You’ve got a GREAT cardio that you are working with if you are able to watch echocardiograms done on your dogs. I’ve been able to do that for 20 years now, and I have learned so very much about understanding diagnostic tests and treatment options of acquired valvular disease from working with a cardiologist who loves to teach and allows clients to be present during the entire evaluation as well as from reading.
Your cardio is exactly right – and that is why I don’t pay a whole lot of attention to murmur grades except to use them as a signal as to when to get further diagnostic testing. My GP vet has graded my dogs’ murmurs the same as the cardiologist over all of these years, so I don’t bother to get an auscultation from my cardio (who is a two hour drive away) for a soft murmur when my GP vet hears one. (I will, though, shoot a baseline chest x-ray at some point after my GP vet first hears a murmur. I keep my x-rays at home so that I can take them to cardio appts. and it’s also nice to have them at home in the event I have a middle of the night ER visit for some crisis.) I do pay attention, though, if there is a significant increase in the grading of a murmur over a six month or one year period (i.e., a grade II murmur jumps to a IV quickly).
So knowing the grade of a murmur isn’t all that informative as it doesn’t give you a good picture of how the heart is actually functioning – but a color Doppler ultrasound (echocardiogram) when done by a specialist with training and experience (versus a GP vet simply with enough money to purchase an ultrasound machine) is very informative. That test will show the functioning of the valves, and you can see changes in the valve leaflets, whether or not there are ruptured chordae tendinae, whether there is valve prolapse; you can see the regurgitant flow and measure the velocity of the regurg, and you can get exact measurements of the cardiac chambers and compare them to normal measurements. Other complications such as whether or not pulmonary hypertension is present can also be measured by an echo. Another important measurement obtained from an echo is contractility or shortening fraction, which is given in a percentage (like 20% or 50%). This is a measurement of the pumping strength/ability of the heart. In acquired valvular disease, this usually remains normal until end stage heart failure whereas in DCM (dilated cardiomyopathy – the heart disease commonly found in large breeds) contractility is usually compromised early in the course of the disease.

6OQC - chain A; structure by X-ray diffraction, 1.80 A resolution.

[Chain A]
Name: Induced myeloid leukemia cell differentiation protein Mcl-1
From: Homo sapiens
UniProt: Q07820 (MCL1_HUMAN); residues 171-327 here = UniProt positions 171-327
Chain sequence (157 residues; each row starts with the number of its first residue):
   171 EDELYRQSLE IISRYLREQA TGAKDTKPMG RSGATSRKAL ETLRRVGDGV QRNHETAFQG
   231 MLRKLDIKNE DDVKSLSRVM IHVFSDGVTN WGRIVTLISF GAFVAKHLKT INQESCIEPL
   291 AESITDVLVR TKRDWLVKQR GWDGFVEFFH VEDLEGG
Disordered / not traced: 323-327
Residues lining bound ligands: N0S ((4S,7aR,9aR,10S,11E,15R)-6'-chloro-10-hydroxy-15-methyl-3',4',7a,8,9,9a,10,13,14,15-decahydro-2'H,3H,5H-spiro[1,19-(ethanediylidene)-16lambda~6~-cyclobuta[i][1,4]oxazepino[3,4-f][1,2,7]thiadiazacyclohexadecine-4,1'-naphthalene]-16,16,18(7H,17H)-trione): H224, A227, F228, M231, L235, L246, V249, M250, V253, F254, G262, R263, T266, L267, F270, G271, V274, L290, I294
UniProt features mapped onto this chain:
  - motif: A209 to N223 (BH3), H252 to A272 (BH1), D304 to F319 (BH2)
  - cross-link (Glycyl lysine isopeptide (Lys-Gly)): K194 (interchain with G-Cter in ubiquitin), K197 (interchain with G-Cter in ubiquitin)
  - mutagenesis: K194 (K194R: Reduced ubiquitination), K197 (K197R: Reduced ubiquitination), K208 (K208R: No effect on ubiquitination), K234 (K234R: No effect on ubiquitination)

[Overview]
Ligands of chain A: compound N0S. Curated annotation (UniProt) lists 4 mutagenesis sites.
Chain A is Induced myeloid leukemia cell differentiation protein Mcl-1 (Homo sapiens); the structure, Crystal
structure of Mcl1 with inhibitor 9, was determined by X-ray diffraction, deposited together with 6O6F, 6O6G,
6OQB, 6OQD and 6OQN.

Luka has leakage of his mitral and his tricuspid valves (very common to have leaking in more than one valve) and you will usually find on the report a description (trivial, mild, moderate, severe) and sometimes a figure measuring the velocity of the leak/regurg. Since she said subtle leakage and it appears that his heart chambers were not enlarged, she correctly prescribed watchful waiting/monitoring and no meds at this time. Generally, in the US anyway, cardios will prescribe an ACE inhibitor such as enalapril when there is moderate or greater chamber enlargement and moderate or worse regurg. even if the dog is not yet in active CHF. Once heart failure ensues, diuretics and other meds are added as needed to control overt symptoms. But all cardios don’t agree on exact time to start meds before CHF. (I tend to start an ACE inhibitor rather early in the game particularly if my dog is over 6 or 7.) Blood chemistry should be done before starting an ACEI and then again after 7-10 days and then periodically to watch for changes in kidney functioning, monitor electrolytes, etc.
It sounds as if Luka is in the early stage of the disease, and he could stay compensated for a long time. Have you taken a baseline chest x-ray? I would actually do that and then get another two-view chest x-ray in six months to look for changes. This isn’t too expensive, (not like an echo) and it will give you an idea if you are dealing with rapidly progressing or slowly progressing valve disease. As you go through the next year or two, you’ll have more of a prognosis/idea of how things will go for Luka. As for being more subdued, I can’t see any reason that this would be related to his heart disease.
Regarding the breeder’s comments – there is NO Cavalier breeder in the history of the world that has bred 300 litters (10 yr x 30 yrs) and has had only one Cavalier develop a murmur due to endocardiosis. (Are you saying she said “not at any age” or “not at Luka’s age”?) That person is either in denial, lying or is incredibly ignorant. There is no shame in producing a Cavalier with a murmur – 50% have them at age 5 and nearly 100% by age 10. It’s a fact of life. The way to approach the problem (IMO) is to simply breed to the protocol – only breed Cavaliers that reach age 2.5 with no murmur and have parents over 5 with no murmur. I have dear friends who are breeders; I know about proving a male early, etc, etc. But the way to minimize early onset endocardiosis and lengthen the lifespan of the Cavalier to one more normal for a breed of that size is to breed to the protocol. But even if you breed to the protocol, you’ll produce some Cavaliers that develop murmurs early and more that develop murmurs later – you’ll just start pushing the age of onset for the majority later and later.
I don’t know what the “throw back thing” means – endocardiosis is in the genes (we don’t know which ones obviously) of all Cavaliers. No “throw back” to anything – it’s there in all. It manifests itself in various ways depending on the combination of genes inherited in the particular Cavalier. Even within the same litter there will be differences. (i.e., the litter of 7 I described earlier where one died of CHF at age 8 and two others lived to 16+ and died of other causes.)
Sue, are you in the U.S.?